Reviews written by registered user
|36 reviews in total|
I was fortunate enough to see this film on the huge screen at the restored
deco Silver Theatre in Silver Spring, MD (now part of the AFI), so I took
full advantage of the Technicolor & Cinemascope (especially the 2-3 scenes
where the camera pans back to show off the huge city set). The visual
quality after almost 50 years is still pretty good, but the soundtrack was
"wobbly." The film needs some restoration.
As others have said, the highlights of this film are the clever dance numbers, specifically:
the garbage can lid dance by the 3 soldiers (they also hop, crawl and dance around a stopped taxi, but nobody has mentioned that one),
the wonderful roller skating sequence by Kelly (since I'm tired to death of seeing the "Singing in the Rain" puddle dance, this is a refreshing change and an excellent sample of his skills!) He even parodies his "Rain" dance when he hops off & on the curb with his skates (folks, those are metal-wheeled skates - nowhere as smooth & speedy as the polyurethane ones of today) Somebody mentioned that the skating set features a big piece of the "Rain" set, but I don't agree - we're talking films set 30 years apart & I didn't see any similarities in the "Fair Weather" set
Dolores Gray's bizarre number "Thanks but no Thanks" where she rewards the tuxedoed men bearing jewels and affection (who literally vault, flip and tumble around her) with bullets, dynamite and finally a huge trap door where they all slide away
and Cyd Charisse's gym number "Baby You Knock Me Out"
(these last 2 numbers were featured on "That's Entertainment III")
It's interesting to see Michael Kidd, mostly known for his wonderful film choreography, dance onscreen. Wish there was more of it.
And Dan Dailey I hardly know, except for the film "There's No Business Like Show Business." He's the only actor of the 3 to let himself "age" in the ensuing 10 years, and it works. He does a very good job in the acting department too.
You can see why the film is not a lasting classic in league with "On the Town" and "Singing in the Rain" - it contains elements of bitterness & disillusionment between the 3 guys. They seem to get along best when they're either drunk or fighting bad guys. And the film - this is a sign of the times - glamorizes smoking (including by Dan Dailey's character, who says he won't drink or eat heavily b/c of his health, yet he "lights up" often), fixed boxing matches, gambling and drunken sprees.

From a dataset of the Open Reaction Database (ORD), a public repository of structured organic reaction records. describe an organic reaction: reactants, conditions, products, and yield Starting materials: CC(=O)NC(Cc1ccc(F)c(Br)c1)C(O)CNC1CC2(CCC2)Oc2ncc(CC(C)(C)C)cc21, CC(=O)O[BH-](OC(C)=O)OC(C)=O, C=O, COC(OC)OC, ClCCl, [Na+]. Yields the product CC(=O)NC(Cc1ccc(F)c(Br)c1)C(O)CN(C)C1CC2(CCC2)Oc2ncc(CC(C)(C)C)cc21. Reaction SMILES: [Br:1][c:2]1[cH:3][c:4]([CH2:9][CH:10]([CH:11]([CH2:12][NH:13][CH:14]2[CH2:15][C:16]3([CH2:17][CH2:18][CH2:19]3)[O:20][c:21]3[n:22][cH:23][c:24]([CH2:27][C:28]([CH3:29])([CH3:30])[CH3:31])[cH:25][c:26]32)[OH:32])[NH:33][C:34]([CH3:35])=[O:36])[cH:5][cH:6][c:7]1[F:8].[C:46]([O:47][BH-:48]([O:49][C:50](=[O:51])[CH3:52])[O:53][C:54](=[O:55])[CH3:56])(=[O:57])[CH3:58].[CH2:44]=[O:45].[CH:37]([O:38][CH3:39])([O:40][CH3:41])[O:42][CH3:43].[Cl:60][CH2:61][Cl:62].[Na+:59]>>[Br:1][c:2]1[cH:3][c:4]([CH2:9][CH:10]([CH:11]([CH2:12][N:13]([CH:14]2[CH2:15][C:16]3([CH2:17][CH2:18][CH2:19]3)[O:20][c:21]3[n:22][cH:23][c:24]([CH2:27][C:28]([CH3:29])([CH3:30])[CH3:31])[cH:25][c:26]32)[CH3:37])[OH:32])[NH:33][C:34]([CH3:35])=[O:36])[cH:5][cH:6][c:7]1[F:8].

Still, it makes an excellent "sequel" of sorts for "On the Town" and they should be paired together on TV or at film fests.
Also, Previn's tunes are not really memorable - they're OK.
The film also pokes fun at early TV - Delores Gray's show is a mix btw a variety show & something like "Queen for a Day" or "This is Your Life." Sponsors (in this case, laundry detergent)were a huge deal back then. Oddly, she's not paired with one of the guys as a romantic interest. Her diva act gets a bit tiresome however.
Cyd only gets 1 dance number, and there's no dance between her & Gene. Wish there were. They sparked a HUGE amount of chemistry in their dance number in "Rain."
Look out for familiar actors in small supporting roles, like Madge Blake (she was a radio gossip at the movie premiere in "Singin in the Rain" but most of you would know her as dotty Aunt Harriett in the Batman TV series), and the actor who plays the sports columnist at the gym is a character actor who has appeared in dozens of TV shows from the 1950s & 60s, besides movie appearances. And that's June Foray's uncredited voice in the animated Kleenzrite commercial - she did the voice of Rocky Squirrel, among many other voiceovers.
Still, I do recommend it, considering it is not shown very much, let alone in the letterbox format which is necessary for the integrity of the movie. Darn that pesky pan & scan! The ahead-of-its-time plot & the clever dance numbers make this film worth your while.
I checked this out from the library - I figured, what the heck, it's free, and I'll get a campy laugh from it. But the movie is in fact sweet & affectionate. OK so the guy playing Travolta who walks off the screen looks nothing like him & is actually doing a slightly Southern accent. The lead actor (playing Hock) looks a lot like Bruce Lee and turns out to be a good dancer as well as great at kung fu. Nobody has yet mentioned a minor subplot, of the idolized older brother - a med student who needs money for a sex-change operation. The father disavows the med student son in anger. The 70s costumes are good fun and I like the kid sister character who's hooked on romance novels. It reminded me in a way of "Strictly Ballroom" (a much better Baz Lehrman film than "Moulin Rouge" BTW!) And everybody's speaking quite good English - no terrible dubbing! So check this one out & enjoy.
There are some redeeming qualities which saves this movie from being as awful as "Superman IV": the Rube Goldberg-esque sequence in the beginning of the film (where one mishap causes another & things get worse); the charming courtship between Lana & Clark (for a change, Lana really likes Clark but doesn't care much for Superman); and when Superman's evil twin starts doing naughty things like flick peanuts at windows to break them, or straighten the Tower of Pisa, I think he even comes on to Lana! But it's not enough to save the entire movie from being an embarrassment: the writers & director have overemphasized the comedy, casting not only a lame Richard Pryor (who lost his sharp wit after he almost torched himself), but also a typical blonde bimbo as the villain's mistress, and the guy who plays Lana's drunk ex-husband. And Lana's kid is such a pain you wanna slap him! The production values are cheaper, due to a slashed budget. Reeve and Annette O'Toole as Lana give nice performances, but the film is quite average, a far cry from "Superman I" and "II". Too bad